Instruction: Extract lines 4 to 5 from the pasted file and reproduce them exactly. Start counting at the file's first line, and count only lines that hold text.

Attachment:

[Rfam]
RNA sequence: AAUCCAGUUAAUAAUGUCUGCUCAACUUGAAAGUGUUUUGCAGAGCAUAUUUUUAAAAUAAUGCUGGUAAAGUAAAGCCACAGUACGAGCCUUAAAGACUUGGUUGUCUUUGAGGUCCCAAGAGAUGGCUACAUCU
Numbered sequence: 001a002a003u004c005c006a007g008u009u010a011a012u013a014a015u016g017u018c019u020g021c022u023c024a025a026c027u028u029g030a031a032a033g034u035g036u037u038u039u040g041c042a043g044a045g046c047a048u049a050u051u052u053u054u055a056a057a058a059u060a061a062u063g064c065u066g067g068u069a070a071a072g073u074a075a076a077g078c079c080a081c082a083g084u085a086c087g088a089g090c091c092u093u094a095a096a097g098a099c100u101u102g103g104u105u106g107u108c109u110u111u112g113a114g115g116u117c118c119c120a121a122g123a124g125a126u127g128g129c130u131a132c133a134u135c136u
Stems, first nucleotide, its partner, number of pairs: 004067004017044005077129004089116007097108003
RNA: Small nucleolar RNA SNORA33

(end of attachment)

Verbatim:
Stems, first nucleotide, its partner, number of pairs: 004067004017044005077129004089116007097108003
RNA: Small nucleolar RNA SNORA33